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United States Department of Agriculture

Agricultural Research Service

Panting Through Your Workouts? Try Getting Enough Zinc / April 3, 2006 / News from the USDA Agricultural Research Service

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Foods rich in zinc include chicken, eggs, cheese, oysters, beef, beans and peanuts. Click the image for more information about it.

Panting Through Your Workouts? Try Getting Enough Zinc

By Rosalie Marion Bliss
April 3, 2006

Consuming lower than recommended levels of dietary zinc could be especially hard on the body during exercise, according to an Agricultural Research Service (ARS) study. That’s because tiny amounts of the mineral are contained in hundreds of zinc-dependent enzymes that play a role in regulating energy expenditure.

One such friendly, zinc-dependent enzyme—carbonic anhydrase—helps the body clear away byproducts of daily cellular activity. The enzyme actually escorts carbon dioxide out of the body—from body tissue to blood, from blood to air sacs in the lungs, and from the lungs out into the air.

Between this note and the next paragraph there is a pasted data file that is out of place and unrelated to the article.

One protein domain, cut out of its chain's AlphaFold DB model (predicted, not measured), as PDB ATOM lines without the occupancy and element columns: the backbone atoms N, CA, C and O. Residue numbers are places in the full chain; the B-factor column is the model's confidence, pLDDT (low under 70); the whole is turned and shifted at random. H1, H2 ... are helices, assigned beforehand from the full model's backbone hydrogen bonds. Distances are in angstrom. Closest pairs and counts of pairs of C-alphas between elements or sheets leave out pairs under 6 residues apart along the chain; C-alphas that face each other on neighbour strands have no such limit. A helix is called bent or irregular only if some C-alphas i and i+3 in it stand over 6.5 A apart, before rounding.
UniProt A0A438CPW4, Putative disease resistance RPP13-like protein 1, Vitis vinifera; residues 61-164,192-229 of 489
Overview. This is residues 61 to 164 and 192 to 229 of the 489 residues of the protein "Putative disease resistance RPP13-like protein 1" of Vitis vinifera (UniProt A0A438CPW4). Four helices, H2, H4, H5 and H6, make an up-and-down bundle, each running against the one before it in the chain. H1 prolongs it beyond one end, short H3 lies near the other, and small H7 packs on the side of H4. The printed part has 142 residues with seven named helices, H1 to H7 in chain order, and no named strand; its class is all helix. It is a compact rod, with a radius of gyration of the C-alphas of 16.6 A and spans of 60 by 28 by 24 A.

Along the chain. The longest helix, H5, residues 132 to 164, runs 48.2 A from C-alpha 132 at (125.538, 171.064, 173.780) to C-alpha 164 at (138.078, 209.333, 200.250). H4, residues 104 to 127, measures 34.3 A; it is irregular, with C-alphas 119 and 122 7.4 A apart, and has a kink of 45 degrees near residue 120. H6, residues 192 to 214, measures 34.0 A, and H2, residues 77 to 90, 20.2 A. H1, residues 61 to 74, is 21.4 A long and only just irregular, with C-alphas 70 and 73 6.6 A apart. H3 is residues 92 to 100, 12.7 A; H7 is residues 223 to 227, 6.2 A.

The findings were reported by ARS physiologist Henry C. Lukaski in the American Journal of Clinical Nutrition. Lukaski is assistant director of the ARS Grand Forks (N.D.) Human Nutrition Research Center. ARS is the U.S. Department of Agriculture's chief scientific research agency.

During the study, a group of active young men in their 20s and early 30s experienced a significant drop in physiological efficiency while exercising, when their zinc intake had been reduced to about one-third of their Recommended Dietary Allowance (RDA) for nine weeks. They were fed a low-zinc diet of slightly more than 3.5 milligrams (mg) daily, compared to the RDA of 11 mg daily.

For contrast, when the same group exercised the same way for nine weeks while consuming the same foods, but supplemented with 15 mg of zinc daily, their physiological response was normal during exercise.

When zinc intake is too low, carbon dioxide backs up all the way to muscle cells, according to Lukaski. That results in acid-laden cells that require more oxygen for clearing toxic byproducts.

Read more about this research in the April 2006 issue of Agricultural Research magazine.

Last Modified: 4/3/2006